Back in 1990, I was starting 7th grade in a new school in a new town after my family had relocated earlier that summer. I was an avid reader, but I never saw a book on the shelf that would help me understand this scenario:
Boy: “Where’s your towel?”
Boy: “Yeah, where’s your towel?” Cue lots of snickers.
Later, as I was getting off of the bus, another boy quietly said, “They think you’re Muslim.”
I am white and was raised Catholic. I do have olive skin tones and tan very easily. The town I had moved to is home to a large mosque, which means a handful of students at my school were Muslim. Being new to town and admittedly unexposed to other faith traditions, I didn’t even know what being Muslim meant. My parents had to explain that asking about my towel was in reference to the hijab worn by some Muslim women.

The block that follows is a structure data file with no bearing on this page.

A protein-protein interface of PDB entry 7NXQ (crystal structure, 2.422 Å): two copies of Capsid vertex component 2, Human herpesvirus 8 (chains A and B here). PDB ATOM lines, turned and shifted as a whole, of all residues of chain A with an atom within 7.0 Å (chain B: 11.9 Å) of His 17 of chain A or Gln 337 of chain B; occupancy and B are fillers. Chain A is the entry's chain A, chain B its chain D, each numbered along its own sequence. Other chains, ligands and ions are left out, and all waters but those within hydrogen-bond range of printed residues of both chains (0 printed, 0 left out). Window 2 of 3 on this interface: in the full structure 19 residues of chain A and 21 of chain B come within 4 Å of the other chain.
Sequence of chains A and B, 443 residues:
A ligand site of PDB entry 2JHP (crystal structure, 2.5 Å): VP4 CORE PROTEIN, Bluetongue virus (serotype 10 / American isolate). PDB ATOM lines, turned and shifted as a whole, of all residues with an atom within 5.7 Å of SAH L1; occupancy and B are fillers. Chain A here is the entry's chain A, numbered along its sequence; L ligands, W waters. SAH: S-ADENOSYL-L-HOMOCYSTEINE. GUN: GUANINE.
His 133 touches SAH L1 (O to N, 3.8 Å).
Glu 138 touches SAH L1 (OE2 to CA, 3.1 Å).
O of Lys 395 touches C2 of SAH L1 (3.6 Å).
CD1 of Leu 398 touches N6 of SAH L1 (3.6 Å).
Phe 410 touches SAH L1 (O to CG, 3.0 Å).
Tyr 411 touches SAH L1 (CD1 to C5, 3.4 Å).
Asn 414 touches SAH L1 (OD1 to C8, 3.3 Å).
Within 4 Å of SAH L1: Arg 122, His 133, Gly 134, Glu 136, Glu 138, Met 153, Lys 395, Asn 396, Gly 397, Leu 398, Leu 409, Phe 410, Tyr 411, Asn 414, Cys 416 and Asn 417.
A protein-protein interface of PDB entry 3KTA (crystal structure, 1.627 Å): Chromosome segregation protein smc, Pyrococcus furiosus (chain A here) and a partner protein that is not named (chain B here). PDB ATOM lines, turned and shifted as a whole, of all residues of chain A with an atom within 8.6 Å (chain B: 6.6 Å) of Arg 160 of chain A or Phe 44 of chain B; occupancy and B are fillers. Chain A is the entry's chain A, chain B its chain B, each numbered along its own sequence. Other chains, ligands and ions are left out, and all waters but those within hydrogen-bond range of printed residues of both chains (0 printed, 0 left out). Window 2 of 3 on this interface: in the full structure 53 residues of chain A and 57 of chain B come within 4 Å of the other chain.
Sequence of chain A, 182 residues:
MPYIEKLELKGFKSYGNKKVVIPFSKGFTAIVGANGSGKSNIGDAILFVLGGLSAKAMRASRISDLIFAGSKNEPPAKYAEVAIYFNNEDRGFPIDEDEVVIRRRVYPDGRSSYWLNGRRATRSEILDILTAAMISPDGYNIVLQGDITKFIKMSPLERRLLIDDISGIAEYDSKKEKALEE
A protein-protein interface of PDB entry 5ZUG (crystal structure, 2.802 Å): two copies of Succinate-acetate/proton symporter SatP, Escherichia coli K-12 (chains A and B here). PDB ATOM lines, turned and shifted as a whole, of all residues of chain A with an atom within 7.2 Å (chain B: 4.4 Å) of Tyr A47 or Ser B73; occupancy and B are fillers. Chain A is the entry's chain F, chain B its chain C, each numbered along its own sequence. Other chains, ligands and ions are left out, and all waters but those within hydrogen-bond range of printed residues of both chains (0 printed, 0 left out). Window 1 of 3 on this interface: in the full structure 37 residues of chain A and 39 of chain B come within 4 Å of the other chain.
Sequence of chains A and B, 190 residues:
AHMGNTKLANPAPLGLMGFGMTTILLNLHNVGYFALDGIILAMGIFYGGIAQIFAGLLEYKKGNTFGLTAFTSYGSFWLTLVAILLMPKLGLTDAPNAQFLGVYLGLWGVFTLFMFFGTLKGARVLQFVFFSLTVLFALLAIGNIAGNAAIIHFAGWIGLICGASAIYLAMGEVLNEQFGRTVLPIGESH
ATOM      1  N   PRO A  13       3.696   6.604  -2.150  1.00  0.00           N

While I may have lacked the knowledge to understand the substance of this interaction (and that boy lacked the knowledge to realize skin tone is not an accurate way of determining someone’s religious faith), I knew without a doubt that this line of questioning was meant to cause pain. While I could shrug it off as a misunderstanding, you can imagine the pain comments like this cause Muslims; to have their faith traditions be likened to a bathroom accessory. This is a microaggression.